Hydrochloric acid (HCl) was known to the alchemists. The gaseous element itself was first produced in 1774 by Carl Wilhelm Scheele at Uppsala, Sweden, by heating hydrochloric acid with the mineral pyrolusite which is naturally occuring manganese dioxide, MnO2. A dense, greenish-yellow gas was evolved which he recorded as having a choking smell and which dissolved in water to give an acid solution. He noted that it bleached litmus paper, and decolourised leaves and flowers.


Humphry Davy investigated it in 1807 and eventually concluded not only that it was a simple substance, but that it was truly an element. He announced this in 1810 and yet it took another ten years for some chemists finally to accept that chlorine really was an element.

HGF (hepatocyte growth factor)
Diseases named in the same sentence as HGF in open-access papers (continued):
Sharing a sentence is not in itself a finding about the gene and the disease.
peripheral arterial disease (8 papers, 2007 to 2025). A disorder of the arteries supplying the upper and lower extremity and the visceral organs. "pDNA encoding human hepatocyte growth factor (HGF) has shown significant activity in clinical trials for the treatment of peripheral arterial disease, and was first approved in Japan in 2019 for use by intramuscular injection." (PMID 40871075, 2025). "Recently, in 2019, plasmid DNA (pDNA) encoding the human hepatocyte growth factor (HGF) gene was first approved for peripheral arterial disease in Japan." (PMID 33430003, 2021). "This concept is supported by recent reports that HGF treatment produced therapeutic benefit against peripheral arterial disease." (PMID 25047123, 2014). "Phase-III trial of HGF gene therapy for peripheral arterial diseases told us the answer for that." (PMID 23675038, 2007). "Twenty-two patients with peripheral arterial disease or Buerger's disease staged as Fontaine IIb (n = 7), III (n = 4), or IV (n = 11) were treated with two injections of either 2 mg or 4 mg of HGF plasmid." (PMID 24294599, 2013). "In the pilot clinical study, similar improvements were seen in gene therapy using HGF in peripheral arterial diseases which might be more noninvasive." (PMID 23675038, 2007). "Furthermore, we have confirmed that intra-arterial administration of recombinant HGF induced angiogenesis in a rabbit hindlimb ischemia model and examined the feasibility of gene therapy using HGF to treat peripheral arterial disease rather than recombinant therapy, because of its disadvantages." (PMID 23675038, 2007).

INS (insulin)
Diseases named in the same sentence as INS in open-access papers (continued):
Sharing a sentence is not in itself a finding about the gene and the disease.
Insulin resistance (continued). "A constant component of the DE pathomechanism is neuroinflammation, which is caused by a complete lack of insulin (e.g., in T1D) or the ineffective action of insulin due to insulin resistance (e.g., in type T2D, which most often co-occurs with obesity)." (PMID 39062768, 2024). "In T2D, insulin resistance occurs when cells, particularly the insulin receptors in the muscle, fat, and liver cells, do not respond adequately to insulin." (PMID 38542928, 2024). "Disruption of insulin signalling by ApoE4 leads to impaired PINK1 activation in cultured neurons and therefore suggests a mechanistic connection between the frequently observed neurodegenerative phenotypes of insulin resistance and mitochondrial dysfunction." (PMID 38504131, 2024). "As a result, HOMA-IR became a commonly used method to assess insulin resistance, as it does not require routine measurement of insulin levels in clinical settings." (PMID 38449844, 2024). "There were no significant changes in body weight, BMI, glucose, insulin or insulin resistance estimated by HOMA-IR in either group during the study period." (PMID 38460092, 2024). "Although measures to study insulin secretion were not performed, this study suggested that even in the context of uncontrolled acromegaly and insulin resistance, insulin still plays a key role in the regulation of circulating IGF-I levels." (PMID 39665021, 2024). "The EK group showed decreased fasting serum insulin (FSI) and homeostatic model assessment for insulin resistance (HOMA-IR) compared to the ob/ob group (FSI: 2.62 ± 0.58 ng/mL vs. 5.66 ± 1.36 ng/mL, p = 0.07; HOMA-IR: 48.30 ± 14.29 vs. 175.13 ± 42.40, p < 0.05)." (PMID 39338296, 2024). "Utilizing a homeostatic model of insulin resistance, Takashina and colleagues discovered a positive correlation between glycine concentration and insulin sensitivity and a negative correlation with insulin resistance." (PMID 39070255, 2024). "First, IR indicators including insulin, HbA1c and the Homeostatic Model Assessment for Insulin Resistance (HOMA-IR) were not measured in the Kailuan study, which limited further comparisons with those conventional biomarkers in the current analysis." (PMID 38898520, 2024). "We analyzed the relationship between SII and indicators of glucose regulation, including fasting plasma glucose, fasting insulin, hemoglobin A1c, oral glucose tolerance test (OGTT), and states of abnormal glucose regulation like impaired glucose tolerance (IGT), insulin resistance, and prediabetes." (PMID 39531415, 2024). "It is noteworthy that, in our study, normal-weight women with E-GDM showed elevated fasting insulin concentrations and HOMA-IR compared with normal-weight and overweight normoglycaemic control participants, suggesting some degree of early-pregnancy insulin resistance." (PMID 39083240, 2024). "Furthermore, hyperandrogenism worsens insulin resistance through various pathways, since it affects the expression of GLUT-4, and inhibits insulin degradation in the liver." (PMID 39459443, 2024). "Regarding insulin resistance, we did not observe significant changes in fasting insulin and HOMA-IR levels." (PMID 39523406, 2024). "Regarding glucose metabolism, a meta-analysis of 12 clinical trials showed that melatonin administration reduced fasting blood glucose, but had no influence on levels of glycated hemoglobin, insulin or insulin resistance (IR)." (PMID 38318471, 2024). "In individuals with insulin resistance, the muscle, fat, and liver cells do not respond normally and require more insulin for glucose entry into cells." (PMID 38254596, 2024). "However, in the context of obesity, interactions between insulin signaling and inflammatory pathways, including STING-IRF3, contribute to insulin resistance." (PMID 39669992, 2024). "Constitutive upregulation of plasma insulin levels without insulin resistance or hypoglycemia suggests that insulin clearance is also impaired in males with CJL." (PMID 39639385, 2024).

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Podcasts

Listen to Chlorine Podcast
Transcript :

Chemistry in its element - Chlorine


(Promo) 

You're listening to Chemistry in its element brought to you by Chemistry World, the magazine of the Royal Society of Chemistry.

(End promo)


Chris Smith

Hello. What's got three isotopes, keeps swimming pools clean, damages the ozone layer and is used in more chemical synthesis reactions than you can shake a benzene ring at. Well the man with the answer is Tim Harrison.


Tim Harrison